The study, published in the May issue of the Archives of Pediatrics and Adolescent Medicine, found that 45 out of 100 orders attempted by underage buyers were successful, even though they provided their real underage driver license when asked. Only 28 percent of orders placed by minors were rejected because of age verification.

“With just a few clicks on their computer or smartphone, kids can order alcohol delivered to their home.” said Rebecca Williams, Ph.D., research associate at UNC’s Center for Health Promotion and Disease Prevention and lead author of the study. “We were amazed at how easy it was for minors to buy alcohol online. Using their real ID and a prepaid Visa card, they could place an order for alcohol in just a few minutes and often have it delivered to their door in a matter of days without anyone ever trying to verify their age.”
Purdue University: Modern hybrid corn makes better use of nitrogen, study shows
April 30, 2012
WEST LAFAYETTE, Ind. - Today's hybrid corn varieties more efficiently use nitrogen to create more grain, according to 72 years of public-sector research data reviewed by Purdue University researchers.

Tony Vyn, a professor of agronomy, and doctoral student Ignacio Ciampitti looked at nitrogen use studies for corn from two periods – 1940-1990 and 1991-2011. They wanted to see whether increased yields were due to better nitrogen efficiency or whether new plants were simply given additional nitrogen to produce more grain.

"Corn production often faces the criticism from society that yields are only going up because of an increased dependency on nitrogen," said Vyn, whose findings were published in the early online version of the journal Field Crops Research. "Although modern hybrids take up more total nitrogen per acre during the growing season than they did before, the amount of grain produced per pound of nitrogen accumulated in corn plants is substantially greater than it was for corn hybrids of earlier decades. So, in that sense, the efficiency of nitrogen utilization has gradually improved."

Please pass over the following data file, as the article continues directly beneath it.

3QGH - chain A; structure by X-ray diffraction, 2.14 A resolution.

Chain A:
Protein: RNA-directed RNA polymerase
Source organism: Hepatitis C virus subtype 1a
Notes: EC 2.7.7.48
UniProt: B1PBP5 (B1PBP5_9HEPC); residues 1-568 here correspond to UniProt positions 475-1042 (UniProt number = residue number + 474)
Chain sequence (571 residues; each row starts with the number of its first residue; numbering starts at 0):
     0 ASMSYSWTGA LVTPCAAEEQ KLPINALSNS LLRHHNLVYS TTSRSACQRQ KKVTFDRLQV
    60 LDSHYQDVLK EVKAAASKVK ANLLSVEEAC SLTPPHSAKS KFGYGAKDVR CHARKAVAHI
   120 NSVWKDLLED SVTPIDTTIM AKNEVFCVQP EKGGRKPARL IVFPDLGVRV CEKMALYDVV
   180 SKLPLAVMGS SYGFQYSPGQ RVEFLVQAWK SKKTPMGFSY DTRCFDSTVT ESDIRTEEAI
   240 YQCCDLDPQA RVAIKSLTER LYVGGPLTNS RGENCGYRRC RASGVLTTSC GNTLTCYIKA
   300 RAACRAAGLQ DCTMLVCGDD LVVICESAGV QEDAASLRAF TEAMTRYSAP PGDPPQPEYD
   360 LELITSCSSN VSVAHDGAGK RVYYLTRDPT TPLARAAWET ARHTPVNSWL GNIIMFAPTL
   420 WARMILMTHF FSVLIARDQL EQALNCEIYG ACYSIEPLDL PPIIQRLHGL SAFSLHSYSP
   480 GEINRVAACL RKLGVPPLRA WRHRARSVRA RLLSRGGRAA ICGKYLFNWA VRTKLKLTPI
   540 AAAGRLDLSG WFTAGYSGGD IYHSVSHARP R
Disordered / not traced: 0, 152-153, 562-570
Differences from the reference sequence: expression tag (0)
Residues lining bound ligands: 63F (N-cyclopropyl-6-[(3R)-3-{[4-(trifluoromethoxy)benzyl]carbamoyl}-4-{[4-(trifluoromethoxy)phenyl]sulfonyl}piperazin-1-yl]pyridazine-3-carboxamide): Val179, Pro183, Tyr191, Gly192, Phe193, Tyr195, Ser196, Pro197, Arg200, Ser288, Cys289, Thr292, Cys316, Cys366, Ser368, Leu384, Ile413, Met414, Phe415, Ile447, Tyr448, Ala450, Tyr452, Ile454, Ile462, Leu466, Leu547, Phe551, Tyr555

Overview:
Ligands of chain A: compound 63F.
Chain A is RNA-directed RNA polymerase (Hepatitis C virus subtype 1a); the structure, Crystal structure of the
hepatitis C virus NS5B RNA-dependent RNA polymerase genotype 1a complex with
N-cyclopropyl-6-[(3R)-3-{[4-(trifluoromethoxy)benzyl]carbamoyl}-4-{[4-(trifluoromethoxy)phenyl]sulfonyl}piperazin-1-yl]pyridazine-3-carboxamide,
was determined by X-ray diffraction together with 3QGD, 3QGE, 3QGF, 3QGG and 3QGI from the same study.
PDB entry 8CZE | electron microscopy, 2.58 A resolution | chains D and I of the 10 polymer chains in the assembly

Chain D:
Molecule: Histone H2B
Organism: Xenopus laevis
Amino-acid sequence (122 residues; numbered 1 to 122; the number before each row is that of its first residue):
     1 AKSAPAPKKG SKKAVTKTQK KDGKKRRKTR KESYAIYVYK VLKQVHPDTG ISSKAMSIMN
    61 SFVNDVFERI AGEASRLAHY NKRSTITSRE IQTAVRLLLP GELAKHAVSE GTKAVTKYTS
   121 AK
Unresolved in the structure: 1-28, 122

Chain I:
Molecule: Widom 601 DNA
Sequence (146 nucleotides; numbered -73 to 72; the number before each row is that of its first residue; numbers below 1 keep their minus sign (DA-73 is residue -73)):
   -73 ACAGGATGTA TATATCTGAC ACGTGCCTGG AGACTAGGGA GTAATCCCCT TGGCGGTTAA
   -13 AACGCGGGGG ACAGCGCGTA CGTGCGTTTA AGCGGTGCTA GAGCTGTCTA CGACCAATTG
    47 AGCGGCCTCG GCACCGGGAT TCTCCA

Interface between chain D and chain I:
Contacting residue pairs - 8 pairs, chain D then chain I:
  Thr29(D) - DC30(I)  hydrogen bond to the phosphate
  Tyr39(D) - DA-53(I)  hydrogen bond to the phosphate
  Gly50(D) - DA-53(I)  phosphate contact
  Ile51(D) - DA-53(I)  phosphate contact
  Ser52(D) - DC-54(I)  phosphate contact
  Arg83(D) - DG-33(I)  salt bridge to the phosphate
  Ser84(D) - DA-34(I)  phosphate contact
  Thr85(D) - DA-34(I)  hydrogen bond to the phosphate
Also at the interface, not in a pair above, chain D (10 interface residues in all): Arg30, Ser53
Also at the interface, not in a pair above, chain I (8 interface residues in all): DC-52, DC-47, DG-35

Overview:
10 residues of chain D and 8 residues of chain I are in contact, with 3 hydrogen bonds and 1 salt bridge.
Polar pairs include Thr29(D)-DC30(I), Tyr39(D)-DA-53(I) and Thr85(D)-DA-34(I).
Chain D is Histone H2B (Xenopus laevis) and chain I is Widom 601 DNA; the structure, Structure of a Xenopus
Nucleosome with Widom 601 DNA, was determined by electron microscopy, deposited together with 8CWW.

Purdue University: Climate change, biofuels mandate would cause corn price spikes
April 23, 2012
WEST LAFAYETTE, Ind. - A study from Purdue and Stanford university researchers predicts that future climate scenarios may cause significantly greater volatility in corn prices, which would be intensified by the federal biofuels mandate.

The findings, published this week in the journal Nature Climate Change, show that severely hot conditions in corn-growing regions and extreme climate events that are expected to impact supply would cause swings in corn prices. When coupled with federal mandates for biofuel production, the price volatility could increase by about 50 percent over the period from 2020-2040 as compared to recent history.

"There could be quite a substantial increase in yield volatility, and that's due to the increased frequency and intensity of the high temperatures throughout the Corn Belt," said Thomas Hertel, a Purdue distinguished professor of agricultural economics. "Closer integration of the corn and energy markets through the ethanol industry could aid in buffering these shocks, but this would not occur in the presence of a mandate."
This could have gone under general sustainability, but it works as a conclusion just as well.

For the Play theme, here is the Purdue University Band playing the college's fight song.